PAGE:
Abortion Pill

Abortion advocates want pharmacists to dispense abortion pills


Pharmacy-dispensed abortion pills are on the fast track to approval, if abortionist Daniel A. Grossman has his way. The former NARAL board member — with ties to at least one organization funded by abortion pill manufacturer Danco Laboratories — has been conducting clinical trials for the abortion pill dispensed by pharmacists. The only thing holding it back is a safety system called REMS, put in place by the Food and Drug Administration (FDA).

Currently under REMS, abortion pills are only allowed to be dispensed in person by an approved prescriber, not online or through a pharmacy. However, using the COVID-19 pandemic as a Trojan horse, the Biden-Harris administration’s FDA has allowed the pills to be dispensed online — and soon, pharmacy dispensing could also be approved.

Pharmacy dispensing trial

Grossman’s in-person pharmacy trial and mail order trial are both tied to the University of California, San Francisco (UCSF), a training ground for abortionists. The “study sites” are hardly representative of average pharmacies. Three of the five are University of California (UC)-connected, while the others are heavily tied to abortion.

  • Mt. Zion Women’s Options Clinic, UC San Francisco (UCSF)
  • Women’s Health Services at UC San Diego (UCSD)
  • Obstetrics and Gynecology Family Planning Clinic at UC Davis (UC Davis)
  • University of Washington, Seattle
  • Kaiser Permanente Northern California
  • Planned Parenthood Tacoma

In the first of the two trials, entitled, “Medication Abortion Via Pharmacy Dispensing,” women 15 years and older seeking abortion obtained mifepristone and misoprostol (the two pills that make up the abortion pill regimen) by picking them up at the pharmacy instead of in an abortion facility.

The results of that now-completed trial were published in “Obstetrics & Gynecology,” the journal of the pro-abortion American College of Obstetrics and Gynecology. In that report, three of the authors disclosed their financial ties as “consultants” of the abortion pill manufacturer Danco Laboratories or its generic manufacturer, GenBioPro.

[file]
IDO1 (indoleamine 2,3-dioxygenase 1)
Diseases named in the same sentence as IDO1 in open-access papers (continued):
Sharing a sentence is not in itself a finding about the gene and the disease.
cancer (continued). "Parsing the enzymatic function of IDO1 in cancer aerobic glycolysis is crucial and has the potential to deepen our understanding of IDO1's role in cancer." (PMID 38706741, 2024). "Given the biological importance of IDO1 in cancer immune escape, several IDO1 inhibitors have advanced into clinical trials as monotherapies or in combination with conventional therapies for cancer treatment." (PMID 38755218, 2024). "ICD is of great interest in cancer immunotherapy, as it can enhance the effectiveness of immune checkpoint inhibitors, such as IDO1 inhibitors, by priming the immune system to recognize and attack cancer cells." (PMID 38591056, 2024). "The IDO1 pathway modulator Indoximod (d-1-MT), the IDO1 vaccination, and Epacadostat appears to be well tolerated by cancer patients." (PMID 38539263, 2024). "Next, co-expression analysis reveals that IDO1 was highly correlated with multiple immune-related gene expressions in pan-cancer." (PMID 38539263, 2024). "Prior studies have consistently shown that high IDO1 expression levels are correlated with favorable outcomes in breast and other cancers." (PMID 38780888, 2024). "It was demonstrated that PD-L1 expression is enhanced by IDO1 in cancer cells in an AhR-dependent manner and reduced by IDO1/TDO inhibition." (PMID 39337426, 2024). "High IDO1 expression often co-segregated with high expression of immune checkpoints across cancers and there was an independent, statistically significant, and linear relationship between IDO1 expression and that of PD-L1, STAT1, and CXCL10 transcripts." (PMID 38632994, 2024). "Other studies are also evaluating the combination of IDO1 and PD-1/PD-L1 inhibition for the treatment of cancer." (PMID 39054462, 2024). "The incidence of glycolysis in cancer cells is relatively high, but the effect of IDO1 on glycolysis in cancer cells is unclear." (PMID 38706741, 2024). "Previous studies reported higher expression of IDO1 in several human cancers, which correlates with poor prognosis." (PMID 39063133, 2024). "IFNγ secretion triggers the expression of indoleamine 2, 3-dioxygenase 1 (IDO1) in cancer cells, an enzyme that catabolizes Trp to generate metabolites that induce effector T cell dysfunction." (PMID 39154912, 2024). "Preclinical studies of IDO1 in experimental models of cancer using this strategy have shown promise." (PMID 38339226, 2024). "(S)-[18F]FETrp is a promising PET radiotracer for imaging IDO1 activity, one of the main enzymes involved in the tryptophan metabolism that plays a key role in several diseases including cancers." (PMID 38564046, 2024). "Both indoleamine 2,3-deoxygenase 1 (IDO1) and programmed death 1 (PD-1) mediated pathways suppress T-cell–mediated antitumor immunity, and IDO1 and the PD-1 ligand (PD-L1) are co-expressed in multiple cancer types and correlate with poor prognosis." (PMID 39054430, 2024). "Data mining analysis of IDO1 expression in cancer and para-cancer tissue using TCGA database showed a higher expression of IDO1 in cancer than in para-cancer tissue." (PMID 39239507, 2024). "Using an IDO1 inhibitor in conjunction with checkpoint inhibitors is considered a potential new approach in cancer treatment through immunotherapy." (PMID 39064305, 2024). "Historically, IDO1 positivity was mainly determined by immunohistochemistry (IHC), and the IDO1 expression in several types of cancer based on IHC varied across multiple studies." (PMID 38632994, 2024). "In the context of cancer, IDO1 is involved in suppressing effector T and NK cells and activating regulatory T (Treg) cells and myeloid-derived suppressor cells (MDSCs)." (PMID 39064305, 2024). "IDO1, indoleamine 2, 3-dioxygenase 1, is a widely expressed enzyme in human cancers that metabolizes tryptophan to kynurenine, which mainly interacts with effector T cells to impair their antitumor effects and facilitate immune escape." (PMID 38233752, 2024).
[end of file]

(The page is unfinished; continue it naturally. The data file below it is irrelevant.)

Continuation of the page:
“4 patients (1.5%) [in the trial] had an adverse event possibly related to the abortion. None was serious, and none was related to the mifepristone being dispensed by a pharmacist,” alleged Grossman in a long twitter thread.

Image: Dr Daniel Grossman tweets about his pharmacy abortion pill study (Image: Twitter)

Dr Daniel Grossman tweets pharmacy dispensed abortion pill study (Image: Twitter)

“No chain pharmacy participated, which may limit generalizability. In more conservative states, it might be hard to find pharmacies and pharmacists willing to dispense mifepristone. When the REMS is removed, mail-order pharmacies will likely play an important role,” Grossman also tweeted.

And this could be soon, as the Biden-Harris administration and pro-abortion lawmakers are pressing hard for these safety protocols to be removed entirely.

Mail-order pharmacy dispensing trial

Grossman’s second pharmacy trial, entitled, “Mail Order Mifepristone Study,” is testing “dispensing mifepristone via a mail-order pharmacy.”

Location sites currently recruiting subjects for that trial include Planned Parenthood and additional establishments in six states. Overseeing these site locations are Stephanie Ho, MD, Lela Bachrach, MD, Kristina Tocce, MD, Diana Wohler, MD, Marji Gold, MD, Amy Cousins, MD, Curtiss Hannum, NP, Andrea Arena, MD, and Mindy Sobota, MD.

Image: Grossman abortion pill by pharmacy studies

Grossman abortion pill by pharmacy studies